A look at how financial analysts cope with market turbulence
If you were charting the stock market, would you put it just below the peak? Just beyond? Perhaps there'd be no peak at all -- more like a foothill on the way to a bigger mountain. In making investment decisions today, determining where we are in the business, stock-market, and economic cycles is crucial. If the US economy is peaking, you see, it might be time to move into defensive stocks, or get out of the market altogether. But if this is a pause, it could be an excellent time to snap up bargains.
One thing is certain: The economy and the stock market are not scorching any earth. High-tech -- that once-magical word on Wall Street -- has led a general retreat. Lower earnings projections at IBM dragged down the market at midweek. It recovered somewhat Friday, closing at 1,300.96, down 15.46 for the week. Weakening interest rates appear to encouraging investors now; many think the Fed will cut the discount rate soon.
Even if you don't hold with cyclical theory, so many people believe in it that understanding the ``conventional wisdom'' alone can be instructive.
A widespread belief that, say, the US economy is nearing a recession can become a self-fulfilling prophecy: If enough people see a recession coming, they take steps to hedge against that recession; money flows out of venture channels and into safe havens. That hastens the recession.
The same is true on a global financial scale, where the dollar and other currencies tend to reflect economic thinking. The dollar has been very strong, but many financiers see softer US interest rates and a slowing economy, and think the dollar may drop. As a result, they put off decisions to buy US goods now, hoping to buy them cheaper when the dollar falls. That slows the US economy even more.
In corporate America, you can find the same kind of fear of the future. IBM projects a not-so-great second half of '85. The stock skids and many other technology stocks skid, too: Wang, Digital Equipment, Hewlett-Packard, Data General, and so on. The widespread perception is that high-tech is in trouble, even if (as the article on Page 22 points out) the trouble is neither unexpected nor cataclysmic.
Perception and reality get mixed up.
And what better place than the famous city of image and rhetoric, Washington, to try to determine what the perception of the economy, the business cycle, and the market are? It was here last week that the Financial Analysts Federation, an organization made up of the key market-watchers and portfolio managers in the United States, heard speaker after speaker trot out the latest variant of ``we live in uncertain times.''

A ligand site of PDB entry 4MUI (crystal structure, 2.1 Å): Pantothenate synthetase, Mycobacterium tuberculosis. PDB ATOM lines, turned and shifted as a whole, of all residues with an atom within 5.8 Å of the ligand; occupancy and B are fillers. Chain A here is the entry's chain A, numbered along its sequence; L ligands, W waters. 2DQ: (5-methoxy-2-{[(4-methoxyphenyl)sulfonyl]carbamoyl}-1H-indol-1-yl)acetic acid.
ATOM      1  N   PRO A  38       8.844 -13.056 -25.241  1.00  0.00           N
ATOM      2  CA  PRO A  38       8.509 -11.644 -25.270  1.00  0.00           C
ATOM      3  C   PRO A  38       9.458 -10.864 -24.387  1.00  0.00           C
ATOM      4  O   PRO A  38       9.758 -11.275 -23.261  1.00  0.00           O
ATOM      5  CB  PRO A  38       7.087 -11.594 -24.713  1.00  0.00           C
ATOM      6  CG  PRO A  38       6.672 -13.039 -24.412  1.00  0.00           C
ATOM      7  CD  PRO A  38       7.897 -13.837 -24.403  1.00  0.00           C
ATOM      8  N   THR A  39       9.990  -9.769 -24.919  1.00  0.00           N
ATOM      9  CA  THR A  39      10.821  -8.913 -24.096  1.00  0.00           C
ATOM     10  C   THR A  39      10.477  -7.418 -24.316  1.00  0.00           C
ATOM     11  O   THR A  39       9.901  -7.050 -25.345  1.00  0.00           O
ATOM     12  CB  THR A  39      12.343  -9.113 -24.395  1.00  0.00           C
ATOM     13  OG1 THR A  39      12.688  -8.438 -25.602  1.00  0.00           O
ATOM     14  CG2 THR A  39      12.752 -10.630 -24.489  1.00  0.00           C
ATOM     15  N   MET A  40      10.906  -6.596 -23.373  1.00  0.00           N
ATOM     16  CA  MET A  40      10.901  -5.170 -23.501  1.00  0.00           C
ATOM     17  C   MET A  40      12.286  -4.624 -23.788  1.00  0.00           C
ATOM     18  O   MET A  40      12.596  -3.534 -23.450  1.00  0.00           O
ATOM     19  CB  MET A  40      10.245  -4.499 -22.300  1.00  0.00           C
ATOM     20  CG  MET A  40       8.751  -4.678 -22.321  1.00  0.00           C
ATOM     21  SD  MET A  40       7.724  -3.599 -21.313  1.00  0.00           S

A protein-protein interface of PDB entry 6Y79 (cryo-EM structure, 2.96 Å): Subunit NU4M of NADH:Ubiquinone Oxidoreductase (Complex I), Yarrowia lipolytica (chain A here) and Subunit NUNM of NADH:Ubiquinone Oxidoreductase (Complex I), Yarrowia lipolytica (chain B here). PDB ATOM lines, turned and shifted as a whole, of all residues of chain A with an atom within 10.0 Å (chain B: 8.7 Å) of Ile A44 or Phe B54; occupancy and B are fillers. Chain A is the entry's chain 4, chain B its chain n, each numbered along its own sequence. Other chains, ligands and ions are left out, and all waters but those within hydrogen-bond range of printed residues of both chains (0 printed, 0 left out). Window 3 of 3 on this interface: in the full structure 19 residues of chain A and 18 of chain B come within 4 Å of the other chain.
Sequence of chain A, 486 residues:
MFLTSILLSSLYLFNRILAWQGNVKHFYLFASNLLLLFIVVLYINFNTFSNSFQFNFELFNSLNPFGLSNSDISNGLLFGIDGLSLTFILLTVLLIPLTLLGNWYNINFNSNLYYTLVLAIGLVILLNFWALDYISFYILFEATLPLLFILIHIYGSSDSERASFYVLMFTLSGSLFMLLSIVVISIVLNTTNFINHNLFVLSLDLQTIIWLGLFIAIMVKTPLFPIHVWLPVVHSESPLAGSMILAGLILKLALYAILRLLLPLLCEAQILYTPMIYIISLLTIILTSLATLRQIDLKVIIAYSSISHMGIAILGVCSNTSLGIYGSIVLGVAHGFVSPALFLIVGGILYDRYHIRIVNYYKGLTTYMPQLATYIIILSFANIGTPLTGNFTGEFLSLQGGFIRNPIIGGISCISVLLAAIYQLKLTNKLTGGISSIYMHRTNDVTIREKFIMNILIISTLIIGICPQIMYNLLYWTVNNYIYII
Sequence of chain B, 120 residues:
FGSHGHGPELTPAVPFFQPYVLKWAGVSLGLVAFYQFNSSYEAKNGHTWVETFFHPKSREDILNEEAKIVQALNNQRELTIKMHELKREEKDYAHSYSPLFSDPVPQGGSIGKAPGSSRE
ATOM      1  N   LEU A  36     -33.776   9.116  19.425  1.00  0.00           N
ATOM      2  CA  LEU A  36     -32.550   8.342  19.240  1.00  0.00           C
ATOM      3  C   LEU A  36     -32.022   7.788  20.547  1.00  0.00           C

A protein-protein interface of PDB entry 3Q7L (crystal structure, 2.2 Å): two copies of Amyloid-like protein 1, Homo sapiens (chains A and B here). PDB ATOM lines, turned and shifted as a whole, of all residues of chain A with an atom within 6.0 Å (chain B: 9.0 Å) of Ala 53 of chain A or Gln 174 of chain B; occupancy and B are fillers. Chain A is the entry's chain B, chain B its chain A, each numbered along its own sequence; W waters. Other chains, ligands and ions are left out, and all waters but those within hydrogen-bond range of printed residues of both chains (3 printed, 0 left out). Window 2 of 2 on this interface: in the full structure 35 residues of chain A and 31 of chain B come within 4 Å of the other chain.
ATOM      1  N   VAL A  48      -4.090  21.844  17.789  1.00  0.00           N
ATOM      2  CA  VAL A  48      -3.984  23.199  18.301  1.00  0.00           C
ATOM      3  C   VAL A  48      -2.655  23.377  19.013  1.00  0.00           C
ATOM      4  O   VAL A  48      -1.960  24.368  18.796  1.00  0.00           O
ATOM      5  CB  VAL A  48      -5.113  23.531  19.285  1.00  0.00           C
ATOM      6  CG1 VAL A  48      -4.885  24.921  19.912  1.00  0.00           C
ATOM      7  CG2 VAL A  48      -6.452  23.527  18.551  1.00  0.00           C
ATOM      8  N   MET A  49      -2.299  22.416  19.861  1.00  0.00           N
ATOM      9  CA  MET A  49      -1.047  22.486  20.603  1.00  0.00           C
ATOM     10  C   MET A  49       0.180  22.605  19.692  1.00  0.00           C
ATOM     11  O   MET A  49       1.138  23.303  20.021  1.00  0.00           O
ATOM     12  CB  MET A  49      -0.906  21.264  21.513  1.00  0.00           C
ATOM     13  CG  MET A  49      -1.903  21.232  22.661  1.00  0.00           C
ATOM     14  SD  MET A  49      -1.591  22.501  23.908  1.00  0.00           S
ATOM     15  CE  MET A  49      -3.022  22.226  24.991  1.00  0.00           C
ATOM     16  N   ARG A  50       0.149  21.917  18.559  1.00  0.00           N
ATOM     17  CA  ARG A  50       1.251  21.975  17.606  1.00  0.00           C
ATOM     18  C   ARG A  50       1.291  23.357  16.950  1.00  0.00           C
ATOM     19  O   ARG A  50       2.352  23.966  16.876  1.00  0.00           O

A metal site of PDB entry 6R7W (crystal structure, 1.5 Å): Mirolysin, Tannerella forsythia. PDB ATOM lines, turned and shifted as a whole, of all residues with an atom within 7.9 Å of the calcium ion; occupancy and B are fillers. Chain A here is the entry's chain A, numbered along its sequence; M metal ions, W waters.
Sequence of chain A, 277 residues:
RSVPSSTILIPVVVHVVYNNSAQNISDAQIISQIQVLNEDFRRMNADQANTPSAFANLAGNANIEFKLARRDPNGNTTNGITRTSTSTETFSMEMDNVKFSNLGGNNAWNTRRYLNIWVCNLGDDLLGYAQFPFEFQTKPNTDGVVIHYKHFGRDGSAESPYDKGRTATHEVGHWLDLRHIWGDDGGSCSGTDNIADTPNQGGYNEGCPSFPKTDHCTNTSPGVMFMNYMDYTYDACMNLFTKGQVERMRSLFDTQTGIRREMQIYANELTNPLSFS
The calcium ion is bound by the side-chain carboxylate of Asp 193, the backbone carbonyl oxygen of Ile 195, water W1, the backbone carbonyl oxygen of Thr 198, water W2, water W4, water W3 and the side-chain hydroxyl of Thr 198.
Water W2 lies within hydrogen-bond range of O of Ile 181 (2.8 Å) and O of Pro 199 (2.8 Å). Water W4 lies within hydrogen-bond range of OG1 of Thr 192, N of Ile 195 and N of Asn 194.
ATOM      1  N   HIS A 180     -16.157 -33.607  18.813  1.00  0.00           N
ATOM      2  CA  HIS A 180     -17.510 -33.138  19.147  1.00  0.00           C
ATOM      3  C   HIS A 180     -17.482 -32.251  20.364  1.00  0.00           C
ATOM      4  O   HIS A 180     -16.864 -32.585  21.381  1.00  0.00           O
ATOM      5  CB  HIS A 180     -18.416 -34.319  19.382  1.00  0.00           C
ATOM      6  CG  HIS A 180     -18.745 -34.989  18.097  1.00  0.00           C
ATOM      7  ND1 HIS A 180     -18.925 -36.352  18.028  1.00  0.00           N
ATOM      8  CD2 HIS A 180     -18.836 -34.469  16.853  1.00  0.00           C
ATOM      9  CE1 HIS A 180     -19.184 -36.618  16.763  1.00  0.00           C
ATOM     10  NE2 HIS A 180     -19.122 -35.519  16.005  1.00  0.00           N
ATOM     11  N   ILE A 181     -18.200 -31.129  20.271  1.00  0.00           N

The trade deficit, the dollar, the budget deficit, tax reform -- there is no shortage of topics.
Interestingly, most of these savants think the Federal Reserve and White House will do their utmost to prevent a recession. The Fed -- because less developed countries would be dragged down in the recession and that would jeopardize world financial stability; the White House -- because ``supply side'' theory requires continued growth to decrease the deficit.
Economist Peter L. Bernstein describes this as a period of low growth and low inflation worldwide. It is unsettling, he says, because the economy continually teeters on the edge of recession.
Leon Cooperman, head of research at Goldman, Sachs & Co., does not see a recession in the next 12 months, though he concedes that with the federal budget debate, strong dollar, and Reagan tax-reform campaign, ``there is a greater possibility than normal that forecasts could be wrong.'' He thinks economic growth will accelerate in the second half of '85. Nor does Mr. Cooperman think the stock market peak has passed. Though there may be down days, he says, ``a 10- to 15-point change more often than not will have a plus sign on it.''
Nevertheless, Mr. Cooperman sees the market cycle as well advanced. ``We're really in the eighth inning of a ball game, not the third.'' The market will do fairly well into 1986, he says, but there will be gradual erosion.
Consultant Charles D. Ellis of Greenwich Associates sees international diversification as a way of ``putting less emphasis on the US business cycle.'' But this requires a close watch on Washington policy that bears on global trade.
Lawrence Stevens, vice-president of Vickers da Costa, notes that a pickup in US inflation can be offset by investments in economies like Singapore, Hong Kong, and Australia, which benefit when commodity prices rise.
So if there is a common theme among financial analysts today it is that the market cycle is well advanced, that Washington holds the key to how much farther the cycle can be extended, and that hedging internationally may be sound policy. Chart: Interest Rates. *Yields; Source: Bank of Boston.
Percent Prime rate 10.00 Discount rate 7.50 Federal funds 7.38 3-mo. Treasury bills 9.90 6-mo. Treasury bills 10.40 7-yr. Treasury notes 13.80* 30-yr. Treasury bonds 13.65*